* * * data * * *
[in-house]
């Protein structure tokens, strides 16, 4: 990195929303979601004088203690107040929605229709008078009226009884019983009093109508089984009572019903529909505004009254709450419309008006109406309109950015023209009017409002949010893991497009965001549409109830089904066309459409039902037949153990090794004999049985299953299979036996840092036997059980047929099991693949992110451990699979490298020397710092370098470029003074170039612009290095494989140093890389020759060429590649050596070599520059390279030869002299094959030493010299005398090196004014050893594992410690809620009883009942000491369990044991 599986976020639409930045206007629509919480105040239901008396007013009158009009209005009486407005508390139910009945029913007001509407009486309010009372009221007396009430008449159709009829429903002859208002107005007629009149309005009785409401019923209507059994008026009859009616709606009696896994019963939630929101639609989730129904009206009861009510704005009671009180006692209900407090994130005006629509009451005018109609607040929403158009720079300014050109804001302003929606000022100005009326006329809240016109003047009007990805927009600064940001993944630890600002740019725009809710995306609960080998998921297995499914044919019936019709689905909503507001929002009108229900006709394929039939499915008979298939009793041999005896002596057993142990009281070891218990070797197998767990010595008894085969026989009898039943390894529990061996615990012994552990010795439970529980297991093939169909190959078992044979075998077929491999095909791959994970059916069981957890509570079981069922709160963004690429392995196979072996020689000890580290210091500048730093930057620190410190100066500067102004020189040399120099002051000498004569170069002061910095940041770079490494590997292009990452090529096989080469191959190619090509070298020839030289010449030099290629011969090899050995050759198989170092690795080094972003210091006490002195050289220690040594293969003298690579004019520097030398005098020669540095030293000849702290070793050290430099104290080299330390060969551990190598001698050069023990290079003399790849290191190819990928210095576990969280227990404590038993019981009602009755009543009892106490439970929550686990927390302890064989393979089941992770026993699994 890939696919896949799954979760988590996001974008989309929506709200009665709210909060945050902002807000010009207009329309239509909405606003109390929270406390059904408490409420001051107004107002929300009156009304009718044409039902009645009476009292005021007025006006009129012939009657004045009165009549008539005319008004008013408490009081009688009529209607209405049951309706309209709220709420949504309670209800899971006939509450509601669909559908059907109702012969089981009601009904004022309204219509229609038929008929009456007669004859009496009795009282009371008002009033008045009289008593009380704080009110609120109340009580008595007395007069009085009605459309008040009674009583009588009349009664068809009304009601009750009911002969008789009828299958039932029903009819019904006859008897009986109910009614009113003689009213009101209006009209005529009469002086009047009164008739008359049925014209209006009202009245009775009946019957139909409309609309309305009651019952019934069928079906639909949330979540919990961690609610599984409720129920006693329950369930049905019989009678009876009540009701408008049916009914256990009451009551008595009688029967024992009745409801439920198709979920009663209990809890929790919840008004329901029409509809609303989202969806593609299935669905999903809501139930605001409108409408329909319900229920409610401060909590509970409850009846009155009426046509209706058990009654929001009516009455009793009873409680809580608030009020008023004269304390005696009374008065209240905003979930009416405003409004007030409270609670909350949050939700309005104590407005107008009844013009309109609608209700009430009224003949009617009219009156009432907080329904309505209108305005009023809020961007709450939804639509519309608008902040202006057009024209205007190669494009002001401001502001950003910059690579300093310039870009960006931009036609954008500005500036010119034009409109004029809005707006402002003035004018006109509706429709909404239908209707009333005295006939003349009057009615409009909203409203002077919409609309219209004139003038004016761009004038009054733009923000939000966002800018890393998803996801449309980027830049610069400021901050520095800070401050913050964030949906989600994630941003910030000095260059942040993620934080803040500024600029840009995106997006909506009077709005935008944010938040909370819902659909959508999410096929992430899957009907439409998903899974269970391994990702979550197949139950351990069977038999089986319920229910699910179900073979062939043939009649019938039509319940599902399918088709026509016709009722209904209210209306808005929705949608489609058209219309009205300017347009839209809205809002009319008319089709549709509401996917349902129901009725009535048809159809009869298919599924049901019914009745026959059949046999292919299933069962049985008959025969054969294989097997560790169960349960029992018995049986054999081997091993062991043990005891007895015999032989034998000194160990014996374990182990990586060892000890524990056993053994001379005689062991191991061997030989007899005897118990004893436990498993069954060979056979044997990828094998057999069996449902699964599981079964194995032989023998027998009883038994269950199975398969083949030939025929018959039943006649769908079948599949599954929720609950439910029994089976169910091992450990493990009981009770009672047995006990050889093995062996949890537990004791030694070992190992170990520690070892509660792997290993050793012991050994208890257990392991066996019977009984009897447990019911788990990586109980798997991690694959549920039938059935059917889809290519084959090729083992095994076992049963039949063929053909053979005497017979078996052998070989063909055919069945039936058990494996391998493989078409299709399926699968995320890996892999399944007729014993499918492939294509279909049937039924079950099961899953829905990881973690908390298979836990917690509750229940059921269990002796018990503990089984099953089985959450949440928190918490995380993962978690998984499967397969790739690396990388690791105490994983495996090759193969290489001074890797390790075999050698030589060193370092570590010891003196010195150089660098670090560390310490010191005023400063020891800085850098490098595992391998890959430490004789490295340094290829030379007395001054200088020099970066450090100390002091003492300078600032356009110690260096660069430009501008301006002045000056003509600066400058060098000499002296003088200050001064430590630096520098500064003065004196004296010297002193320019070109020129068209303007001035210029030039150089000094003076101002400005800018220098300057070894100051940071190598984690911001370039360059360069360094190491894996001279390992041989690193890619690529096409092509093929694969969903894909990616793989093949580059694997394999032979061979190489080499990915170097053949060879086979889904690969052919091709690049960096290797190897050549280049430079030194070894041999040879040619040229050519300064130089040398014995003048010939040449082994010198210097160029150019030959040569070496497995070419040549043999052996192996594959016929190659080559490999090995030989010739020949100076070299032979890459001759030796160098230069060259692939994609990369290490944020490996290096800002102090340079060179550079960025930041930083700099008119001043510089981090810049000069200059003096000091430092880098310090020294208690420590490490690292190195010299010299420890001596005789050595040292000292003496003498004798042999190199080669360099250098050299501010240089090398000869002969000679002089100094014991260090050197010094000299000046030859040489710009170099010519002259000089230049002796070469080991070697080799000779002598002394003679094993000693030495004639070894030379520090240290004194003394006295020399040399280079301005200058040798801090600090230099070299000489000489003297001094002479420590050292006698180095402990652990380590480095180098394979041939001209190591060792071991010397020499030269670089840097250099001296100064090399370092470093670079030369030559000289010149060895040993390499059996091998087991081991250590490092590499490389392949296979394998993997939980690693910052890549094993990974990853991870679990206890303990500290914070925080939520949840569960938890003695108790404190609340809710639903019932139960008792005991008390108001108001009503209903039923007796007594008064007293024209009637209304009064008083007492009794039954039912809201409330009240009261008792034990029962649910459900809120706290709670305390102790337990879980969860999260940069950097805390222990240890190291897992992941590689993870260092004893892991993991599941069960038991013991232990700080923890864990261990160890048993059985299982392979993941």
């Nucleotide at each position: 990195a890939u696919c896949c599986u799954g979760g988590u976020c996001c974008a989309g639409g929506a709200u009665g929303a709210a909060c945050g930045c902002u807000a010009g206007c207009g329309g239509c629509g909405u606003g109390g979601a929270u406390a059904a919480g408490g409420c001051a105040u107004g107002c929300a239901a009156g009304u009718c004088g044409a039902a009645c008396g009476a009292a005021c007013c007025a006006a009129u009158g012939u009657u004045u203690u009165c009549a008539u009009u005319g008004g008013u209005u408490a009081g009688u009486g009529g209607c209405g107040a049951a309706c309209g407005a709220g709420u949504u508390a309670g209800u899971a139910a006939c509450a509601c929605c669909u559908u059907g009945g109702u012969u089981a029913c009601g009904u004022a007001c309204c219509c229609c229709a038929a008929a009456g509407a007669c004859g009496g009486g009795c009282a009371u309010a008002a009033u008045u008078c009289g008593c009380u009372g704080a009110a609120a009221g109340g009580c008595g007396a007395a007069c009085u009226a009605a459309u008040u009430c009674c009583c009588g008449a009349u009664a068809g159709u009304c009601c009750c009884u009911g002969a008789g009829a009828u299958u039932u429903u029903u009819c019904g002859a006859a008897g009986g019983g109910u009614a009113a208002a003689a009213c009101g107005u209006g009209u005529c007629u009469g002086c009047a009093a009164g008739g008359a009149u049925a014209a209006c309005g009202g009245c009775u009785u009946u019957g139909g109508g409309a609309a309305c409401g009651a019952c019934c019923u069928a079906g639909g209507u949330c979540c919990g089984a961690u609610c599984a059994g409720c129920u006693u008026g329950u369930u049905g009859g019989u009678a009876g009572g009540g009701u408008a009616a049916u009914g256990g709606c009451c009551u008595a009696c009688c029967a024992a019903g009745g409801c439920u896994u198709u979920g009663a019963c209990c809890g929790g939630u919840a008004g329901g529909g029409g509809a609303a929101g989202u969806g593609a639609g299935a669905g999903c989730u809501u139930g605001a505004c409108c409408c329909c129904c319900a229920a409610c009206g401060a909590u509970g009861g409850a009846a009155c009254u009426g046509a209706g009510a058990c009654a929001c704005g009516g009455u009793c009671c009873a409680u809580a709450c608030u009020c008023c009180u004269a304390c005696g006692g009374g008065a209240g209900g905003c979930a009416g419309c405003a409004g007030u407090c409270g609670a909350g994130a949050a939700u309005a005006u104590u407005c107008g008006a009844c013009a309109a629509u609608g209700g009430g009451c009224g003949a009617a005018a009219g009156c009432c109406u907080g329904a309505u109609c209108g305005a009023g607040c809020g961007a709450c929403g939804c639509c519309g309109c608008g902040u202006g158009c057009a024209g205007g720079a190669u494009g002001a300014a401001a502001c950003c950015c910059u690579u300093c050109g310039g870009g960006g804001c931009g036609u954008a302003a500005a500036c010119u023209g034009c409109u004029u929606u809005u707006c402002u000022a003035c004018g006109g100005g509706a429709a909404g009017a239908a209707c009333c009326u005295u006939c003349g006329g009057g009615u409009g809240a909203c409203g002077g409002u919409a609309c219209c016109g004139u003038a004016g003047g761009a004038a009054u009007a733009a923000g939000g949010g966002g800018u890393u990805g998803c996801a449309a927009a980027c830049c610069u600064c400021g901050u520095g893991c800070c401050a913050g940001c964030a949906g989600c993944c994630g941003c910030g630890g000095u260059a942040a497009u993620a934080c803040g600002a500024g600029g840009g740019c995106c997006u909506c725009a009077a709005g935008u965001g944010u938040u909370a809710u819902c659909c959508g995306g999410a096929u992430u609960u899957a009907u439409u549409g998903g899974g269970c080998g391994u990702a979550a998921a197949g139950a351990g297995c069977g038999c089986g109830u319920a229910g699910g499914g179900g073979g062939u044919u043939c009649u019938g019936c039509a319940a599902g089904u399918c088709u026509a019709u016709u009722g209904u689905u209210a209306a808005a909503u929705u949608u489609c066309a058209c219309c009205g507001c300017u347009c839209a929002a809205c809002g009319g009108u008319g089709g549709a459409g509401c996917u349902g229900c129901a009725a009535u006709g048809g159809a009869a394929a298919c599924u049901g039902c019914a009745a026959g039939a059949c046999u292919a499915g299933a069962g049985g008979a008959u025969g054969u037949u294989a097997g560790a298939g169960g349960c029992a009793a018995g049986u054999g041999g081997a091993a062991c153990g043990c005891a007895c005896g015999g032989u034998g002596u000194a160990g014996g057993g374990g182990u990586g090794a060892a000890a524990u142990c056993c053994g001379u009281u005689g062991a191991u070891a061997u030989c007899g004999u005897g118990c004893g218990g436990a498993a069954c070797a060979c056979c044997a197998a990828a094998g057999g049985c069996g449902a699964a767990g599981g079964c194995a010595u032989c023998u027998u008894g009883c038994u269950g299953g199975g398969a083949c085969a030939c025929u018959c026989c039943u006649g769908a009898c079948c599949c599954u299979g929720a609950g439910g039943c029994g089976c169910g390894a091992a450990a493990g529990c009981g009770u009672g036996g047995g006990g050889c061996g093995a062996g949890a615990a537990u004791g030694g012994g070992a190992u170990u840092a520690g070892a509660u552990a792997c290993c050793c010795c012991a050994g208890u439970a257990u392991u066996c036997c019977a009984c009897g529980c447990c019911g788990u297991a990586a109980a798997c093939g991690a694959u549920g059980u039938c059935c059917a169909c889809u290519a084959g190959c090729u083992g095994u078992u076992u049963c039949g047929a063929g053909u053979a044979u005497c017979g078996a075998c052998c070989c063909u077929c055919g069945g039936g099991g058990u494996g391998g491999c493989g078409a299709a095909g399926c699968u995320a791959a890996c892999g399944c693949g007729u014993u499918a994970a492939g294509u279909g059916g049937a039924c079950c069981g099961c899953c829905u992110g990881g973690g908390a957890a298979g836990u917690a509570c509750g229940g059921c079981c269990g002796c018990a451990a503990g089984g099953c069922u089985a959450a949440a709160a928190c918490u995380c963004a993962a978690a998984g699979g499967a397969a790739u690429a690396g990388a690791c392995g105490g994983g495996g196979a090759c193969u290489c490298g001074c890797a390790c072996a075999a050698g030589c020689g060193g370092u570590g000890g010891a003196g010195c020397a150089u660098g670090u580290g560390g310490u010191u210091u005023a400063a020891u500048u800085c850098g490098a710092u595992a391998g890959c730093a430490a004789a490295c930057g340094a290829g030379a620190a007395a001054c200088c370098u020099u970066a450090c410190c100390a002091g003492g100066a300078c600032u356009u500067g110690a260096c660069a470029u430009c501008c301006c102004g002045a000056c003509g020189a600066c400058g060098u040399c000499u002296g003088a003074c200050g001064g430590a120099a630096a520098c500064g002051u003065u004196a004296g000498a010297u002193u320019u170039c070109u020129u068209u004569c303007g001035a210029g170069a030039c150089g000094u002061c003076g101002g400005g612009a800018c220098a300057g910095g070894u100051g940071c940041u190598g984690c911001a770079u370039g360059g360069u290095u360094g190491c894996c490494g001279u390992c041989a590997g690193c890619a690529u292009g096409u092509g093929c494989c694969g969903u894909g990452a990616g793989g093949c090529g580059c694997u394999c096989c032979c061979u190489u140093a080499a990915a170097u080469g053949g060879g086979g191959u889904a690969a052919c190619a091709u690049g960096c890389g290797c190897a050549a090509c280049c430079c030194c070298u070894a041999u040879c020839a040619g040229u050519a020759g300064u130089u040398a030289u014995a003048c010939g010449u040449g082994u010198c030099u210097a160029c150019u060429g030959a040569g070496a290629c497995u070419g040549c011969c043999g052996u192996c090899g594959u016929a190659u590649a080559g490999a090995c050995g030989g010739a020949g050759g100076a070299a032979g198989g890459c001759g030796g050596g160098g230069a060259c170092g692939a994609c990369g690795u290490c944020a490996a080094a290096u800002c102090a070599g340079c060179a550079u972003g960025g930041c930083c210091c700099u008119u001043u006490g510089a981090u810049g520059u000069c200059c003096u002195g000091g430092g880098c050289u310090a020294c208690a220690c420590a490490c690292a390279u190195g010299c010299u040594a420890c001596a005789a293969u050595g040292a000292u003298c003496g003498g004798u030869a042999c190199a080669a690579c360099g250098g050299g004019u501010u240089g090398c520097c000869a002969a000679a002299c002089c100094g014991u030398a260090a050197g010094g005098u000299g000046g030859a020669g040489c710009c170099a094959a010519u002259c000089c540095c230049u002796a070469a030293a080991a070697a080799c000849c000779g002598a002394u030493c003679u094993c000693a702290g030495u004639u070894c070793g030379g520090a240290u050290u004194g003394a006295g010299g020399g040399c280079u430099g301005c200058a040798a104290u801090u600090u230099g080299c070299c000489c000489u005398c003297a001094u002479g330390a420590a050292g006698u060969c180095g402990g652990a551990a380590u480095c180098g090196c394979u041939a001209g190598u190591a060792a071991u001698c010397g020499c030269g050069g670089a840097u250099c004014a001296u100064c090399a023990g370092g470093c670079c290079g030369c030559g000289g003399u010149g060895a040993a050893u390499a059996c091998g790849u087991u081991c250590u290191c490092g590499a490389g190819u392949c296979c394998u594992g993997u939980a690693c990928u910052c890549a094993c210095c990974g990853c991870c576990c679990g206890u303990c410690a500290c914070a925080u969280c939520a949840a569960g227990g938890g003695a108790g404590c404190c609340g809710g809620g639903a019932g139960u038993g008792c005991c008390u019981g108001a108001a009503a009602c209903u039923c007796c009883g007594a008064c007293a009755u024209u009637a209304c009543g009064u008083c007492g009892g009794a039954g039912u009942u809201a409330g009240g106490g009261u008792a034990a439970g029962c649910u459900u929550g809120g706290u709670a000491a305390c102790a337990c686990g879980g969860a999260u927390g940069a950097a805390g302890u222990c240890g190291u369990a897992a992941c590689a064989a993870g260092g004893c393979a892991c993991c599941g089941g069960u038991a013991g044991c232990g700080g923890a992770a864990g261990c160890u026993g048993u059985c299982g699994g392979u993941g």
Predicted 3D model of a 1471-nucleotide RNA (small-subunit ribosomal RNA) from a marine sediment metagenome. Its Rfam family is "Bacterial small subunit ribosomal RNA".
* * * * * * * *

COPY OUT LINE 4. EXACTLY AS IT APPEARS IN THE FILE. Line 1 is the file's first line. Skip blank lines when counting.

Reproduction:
Predicted 3D model of a 1471-nucleotide RNA (small-subunit ribosomal RNA) from a marine sediment metagenome. Its Rfam family is "Bacterial small subunit ribosomal RNA".